Image Credit: http://www.ultrarunningltd.co.uk/wp-content/uploads/2013/01/Rehydration.jpg
How does one find the right balance then? A person’s hydration needs hinge on various factors, so there is no real formula to pint-point exactly how long you can run without hydrating or how much you need. Nevertheless, there are a few general guidelines that should adequately keep you going.
Several considerations come to mind when determining how long you should play camel. For instance, how far are you running? How long will your run take? How is the weather like? What did you eat before heading out? Even the type of fluid you plan on taking becomes a factor.
There are two main sides to the argument — on one hand, you are advised to listen to your body and drink according to your level of thirst; and on another, you should not wait to feel thirsty before drinking, because the effects of dehydration would have already been set in. This is where you start asking yourself questions like the aforementioned.
If you are going for a casual run, which is anything under 6-7km, you can typically get by without drinking. Of course, it is therefore recommended to carry water with you on distances longer than that.
Dehydration mainly affects performances spanning over an hour, so while it is still perfectly okay to hydrate within that period, it is not usually necessary, as the salt and electrolytes stored in your body will be sufficient.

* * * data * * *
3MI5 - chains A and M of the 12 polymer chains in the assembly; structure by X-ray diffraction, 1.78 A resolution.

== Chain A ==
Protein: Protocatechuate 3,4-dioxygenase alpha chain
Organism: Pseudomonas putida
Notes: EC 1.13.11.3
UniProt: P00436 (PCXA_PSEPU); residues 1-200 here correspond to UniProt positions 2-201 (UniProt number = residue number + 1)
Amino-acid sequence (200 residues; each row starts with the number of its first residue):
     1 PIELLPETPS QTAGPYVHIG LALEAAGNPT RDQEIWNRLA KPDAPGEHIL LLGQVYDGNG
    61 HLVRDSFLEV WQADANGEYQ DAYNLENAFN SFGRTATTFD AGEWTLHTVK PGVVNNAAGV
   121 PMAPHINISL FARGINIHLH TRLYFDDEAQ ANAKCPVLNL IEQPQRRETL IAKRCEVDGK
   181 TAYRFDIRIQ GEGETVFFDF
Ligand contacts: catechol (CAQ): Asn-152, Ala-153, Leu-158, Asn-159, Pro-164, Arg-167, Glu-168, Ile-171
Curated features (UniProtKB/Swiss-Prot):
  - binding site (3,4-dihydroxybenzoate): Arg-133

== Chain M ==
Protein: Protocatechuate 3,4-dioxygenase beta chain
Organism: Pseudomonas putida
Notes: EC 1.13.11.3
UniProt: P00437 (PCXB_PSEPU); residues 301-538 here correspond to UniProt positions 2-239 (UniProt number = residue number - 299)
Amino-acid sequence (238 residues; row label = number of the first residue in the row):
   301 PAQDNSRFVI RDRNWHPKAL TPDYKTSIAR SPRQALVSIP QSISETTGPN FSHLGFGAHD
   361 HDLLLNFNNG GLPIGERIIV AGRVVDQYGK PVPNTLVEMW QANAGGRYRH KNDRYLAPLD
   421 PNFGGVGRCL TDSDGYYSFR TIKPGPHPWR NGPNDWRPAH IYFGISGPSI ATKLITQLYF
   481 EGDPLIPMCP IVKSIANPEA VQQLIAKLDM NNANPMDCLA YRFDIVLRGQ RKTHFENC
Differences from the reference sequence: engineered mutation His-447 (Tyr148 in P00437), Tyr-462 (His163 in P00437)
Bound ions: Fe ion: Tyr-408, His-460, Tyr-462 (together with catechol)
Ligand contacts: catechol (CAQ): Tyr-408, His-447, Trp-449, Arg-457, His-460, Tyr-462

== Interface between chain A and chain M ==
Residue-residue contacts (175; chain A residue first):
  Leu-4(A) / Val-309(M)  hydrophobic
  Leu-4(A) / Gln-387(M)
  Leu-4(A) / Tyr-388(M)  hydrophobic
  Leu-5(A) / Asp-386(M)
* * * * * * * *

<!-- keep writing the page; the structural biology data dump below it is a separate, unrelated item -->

A tip for longer runs is to add some salt into your pre-run meal. This helps maintain the salt level in your body and reduces your chances of getting water intoxication in the event you over-hydrate.
Alternatively, and this is probably a more embraced option, is to swap water for sports drink with some amounts of sodium. As your body loses around 800-1500mg of sodium per hour through sweat, it is important to keep replenishing your depleted salt levels to avoid “hitting the wall” halfway through your run.
Lastly, if you are living in sunny Singapore or if you anticipate a hot and humid run, it is always better to bring some liquids for good measure, because you will lose more water and salt.
If you prefer having following a near-exact gauge, experts recommend drinking 90-180ml of fluids every 15 minutes for runs lasting more than an hour. This is not without its benefits, as it further reduces the chances of you over-hydrating compared to your own estimation.
There are also tests that you can conduct to determine if you have been drinking too much or too little during your runs. One of them is called the sweat test, a measure of your weight loss pre- and post-run. If it is more than 2% of your body weight, it means you have to drink more.
Most runners still tend to go by their instincts, for the simple fact that only they know their bodies best. What if it takes you under an hour to run over 10km; would that not cause a rethink in your hydration plans?
Sure, there are rough guidelines to help determine your threshold, like tips to maintain your salt levels, but the hassle-free method remains the most ideal — drink as your thirst dictates, but know when to stop filling up.
"Most runners still tend to go by their instincts, for the simple fact that only they know their bodies best."
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